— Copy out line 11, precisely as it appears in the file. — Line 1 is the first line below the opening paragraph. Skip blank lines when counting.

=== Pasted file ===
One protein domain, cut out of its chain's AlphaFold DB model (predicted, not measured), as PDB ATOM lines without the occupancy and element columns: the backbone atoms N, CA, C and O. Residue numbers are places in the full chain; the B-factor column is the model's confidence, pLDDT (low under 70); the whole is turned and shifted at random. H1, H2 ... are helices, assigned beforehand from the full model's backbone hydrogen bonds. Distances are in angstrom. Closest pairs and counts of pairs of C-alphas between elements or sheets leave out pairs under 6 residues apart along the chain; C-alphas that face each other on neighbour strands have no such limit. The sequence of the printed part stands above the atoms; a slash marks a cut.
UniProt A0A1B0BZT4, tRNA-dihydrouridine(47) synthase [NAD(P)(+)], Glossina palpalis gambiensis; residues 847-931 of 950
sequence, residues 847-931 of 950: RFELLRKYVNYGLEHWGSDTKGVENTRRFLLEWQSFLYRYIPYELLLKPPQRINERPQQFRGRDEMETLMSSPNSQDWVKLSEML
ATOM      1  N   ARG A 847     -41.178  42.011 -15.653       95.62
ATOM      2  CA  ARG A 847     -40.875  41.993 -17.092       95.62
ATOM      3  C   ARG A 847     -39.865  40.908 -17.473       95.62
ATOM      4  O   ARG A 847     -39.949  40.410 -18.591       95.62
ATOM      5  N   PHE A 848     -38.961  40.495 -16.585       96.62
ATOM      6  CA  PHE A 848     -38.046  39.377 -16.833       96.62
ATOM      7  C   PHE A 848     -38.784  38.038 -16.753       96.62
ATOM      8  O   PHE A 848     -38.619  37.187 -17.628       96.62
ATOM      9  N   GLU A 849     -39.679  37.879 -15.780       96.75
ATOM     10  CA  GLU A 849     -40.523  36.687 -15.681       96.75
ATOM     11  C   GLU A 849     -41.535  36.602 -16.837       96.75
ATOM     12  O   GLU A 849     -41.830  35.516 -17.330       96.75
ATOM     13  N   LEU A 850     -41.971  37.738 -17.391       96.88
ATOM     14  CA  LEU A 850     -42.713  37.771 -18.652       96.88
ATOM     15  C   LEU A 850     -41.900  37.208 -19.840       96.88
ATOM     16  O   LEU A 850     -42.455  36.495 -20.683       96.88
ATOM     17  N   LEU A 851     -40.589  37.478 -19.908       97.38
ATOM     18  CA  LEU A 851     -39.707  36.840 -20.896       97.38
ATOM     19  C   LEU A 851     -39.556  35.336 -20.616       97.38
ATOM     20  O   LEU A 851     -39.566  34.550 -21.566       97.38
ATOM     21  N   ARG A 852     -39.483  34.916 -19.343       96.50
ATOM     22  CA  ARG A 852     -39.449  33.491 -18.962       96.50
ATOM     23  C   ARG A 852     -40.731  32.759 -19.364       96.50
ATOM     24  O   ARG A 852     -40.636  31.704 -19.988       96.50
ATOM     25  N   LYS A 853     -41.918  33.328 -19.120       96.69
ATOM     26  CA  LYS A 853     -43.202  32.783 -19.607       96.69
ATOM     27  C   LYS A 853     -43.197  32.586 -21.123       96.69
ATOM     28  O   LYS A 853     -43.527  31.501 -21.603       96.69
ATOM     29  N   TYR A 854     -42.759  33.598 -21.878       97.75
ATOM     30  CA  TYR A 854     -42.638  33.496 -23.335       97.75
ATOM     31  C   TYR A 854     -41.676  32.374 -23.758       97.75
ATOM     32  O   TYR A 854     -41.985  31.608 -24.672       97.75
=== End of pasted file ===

ATOM      9  N   GLU A 849     -39.679  37.879 -15.780       96.75